Leaders use plug & play leading to be efficient.
What’s Plug & Play Leading?
It’s the strategy used by leaders who want to re-create successes they had in one situation and transport them to another. It sounds like a good idea, but in fact, it rarely works.
Plug & play leading forgets that context is key. Context = situation, culture, structure, system.
Social psychologists such as Phil Zimbardo and Mika Haritos-Fatouros remind us that people think, feel and behave differently in each situation. Zimbardo’s research is probably the most known at this time because of a movie version of his Stanford Prison Experiment. This illuminating experiment illustrated that, within a few days, psychologically healthy people could become aggressive and reactive by taking on specific roles that transformed their behavior for the worse.
In other words, it’s not the people, it’s the context.
Another way to say this is — it’s never the people, it’s always the structure.
How Can You Pay Attention to Context?
Be conscious that context matters and then, stay present to what you see and hear versus assuming that the successful past will replay itself automatically. It means going into a new context with an open mind, heart, gut, eyes and ears:
- Look at what’s there instead of what should be there
- Listen to what people say instead of expecting something else
- Observe the ways people behave
- Ask people how they think, feel
- Ask people what they want and need
- Get a feel for what’s happening, especially if it’s different from what people are saying/doing
- Probe into what seem like obstacles
- Ask people about their perceived worst and ideal outcomes
What Can You Do To Create Successes Across Contexts?
- Assess the context with an open mind, heart, gut, eyes and ears
- Customize a strategy to fit the context
A context informs a leader of the ways people within that context think, feel and behave: the written and unwritten rules of the group. When a leader knows this AND designs an approach that amplifies what works and transforms what doesn’t, great things happen.
It’s like creating successes in each context instead of transporting them, as is.
A French Cuisine Example
In the French cuisine, chefs painstakingly document every step, every detail of a recipe to help you re-create it successfully.
Easy enough. Yet, many aspiring chefs find that using a cookbook from France, in the US, for instance, doesn’t bring good results because butter, milk, bread, meat, wine and everything else is different in the US than it is in France.
When chefs transcribe French recipes to fit American products, great French food can be made in the USA. Contexts matter!
An Organizational Example
Let’s say you take a job in a new team or organization (I’ll use a client example here and pretend it’s you).
You’ve been successful in the past by giving people goodies such as nice computers and phones, flex-time, birthday parties and Friday afternoon beer & wine soirees. You try to be generous so that people are happy and work effectively and productively and you’ve gotten great results.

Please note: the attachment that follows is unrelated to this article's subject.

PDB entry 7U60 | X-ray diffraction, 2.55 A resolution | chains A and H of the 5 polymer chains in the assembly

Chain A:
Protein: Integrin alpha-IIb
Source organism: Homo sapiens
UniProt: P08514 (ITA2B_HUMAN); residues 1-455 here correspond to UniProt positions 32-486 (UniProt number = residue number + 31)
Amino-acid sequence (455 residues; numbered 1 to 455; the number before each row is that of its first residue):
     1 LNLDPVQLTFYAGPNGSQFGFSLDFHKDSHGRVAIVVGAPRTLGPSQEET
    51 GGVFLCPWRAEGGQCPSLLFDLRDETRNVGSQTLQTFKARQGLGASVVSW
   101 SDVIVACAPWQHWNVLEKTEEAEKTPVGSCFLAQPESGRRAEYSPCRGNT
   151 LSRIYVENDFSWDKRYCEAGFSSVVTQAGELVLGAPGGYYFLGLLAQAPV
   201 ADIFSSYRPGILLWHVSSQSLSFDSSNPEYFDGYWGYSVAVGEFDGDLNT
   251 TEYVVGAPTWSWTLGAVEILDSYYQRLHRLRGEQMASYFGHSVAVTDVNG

You’ve also been successful in the past by negotiating win-win solutions that have gotten you promotions and accolades.
Life is pretty good and you’re sure you’ll be successful in your next job.
Then comes the shock of your life, which undermines your self-confidence and makes you question your every skill.
You take a job in a new team and you spread your goodness around expecting to make people happy. They’re not (maybe they feel “too little, too late”?). You ask around, but get no clear feedback (they don’t know you well enough yet? or you’re asking the wrong questions?). This puzzles you. You get frustrated and start to think that “these people” aren’t appreciative or grateful. You start to question their quality as employees and wonder if you’ll need to do the dirty job of replacing them. If you do, read the book Leadership and Self-Deception!
Re: your win-win skills: you get to the negotiating table for cross-team collaboration and notice that you can’t get what you want like you used to. Hmmm (you start to wonder if the deals you created in the past were win-wins or people just took what they could get with you). Nobody is happy and they even perceive you as a taker (aka suspicious of your ways). They seem to stall (maybe need more time and afraid to say so?), even when they say “yes” and act like they’re not being honest (maybe they don’t trust you or fear failure or its consequences?). All this puzzles you. You’ve never had such an experience before. You get frustrated and question the “quality” of your colleagues and now wonder if you’ve got what it takes to make things happen.
Well, the context is different even if it doesn’t look that way. People in the Spain, Russia, France and Iceland, for example, look more similar than different, yet their ways of getting to success aren’t the same.
The most interesting elements of life and leading rest below the visible and/or conscious surfaces. You have to dig to get the gold!
Well, you might say, “Lots of leaders re-create success by using the same model from the past, so why shouldn’t it work with me?” and I would say, if they’ve reproduced success across contexts, they’re likely thinking, feeling and doing things differently even if it doesn’t seem that way.
Next Contexts, New Beginnings
The simple rule is to remember to see people and situations with a new light every time a situations changes. Pay attention to what’s there.
Stop assuming that what works in one place will work in another without any customization.
Start assuming that every context teaches you about yourself and the people and rules within that context. In doing so, you’ll be able to see people and situations for what they are and consistently co-create great outcomes across contexts.
[Image by Freepik]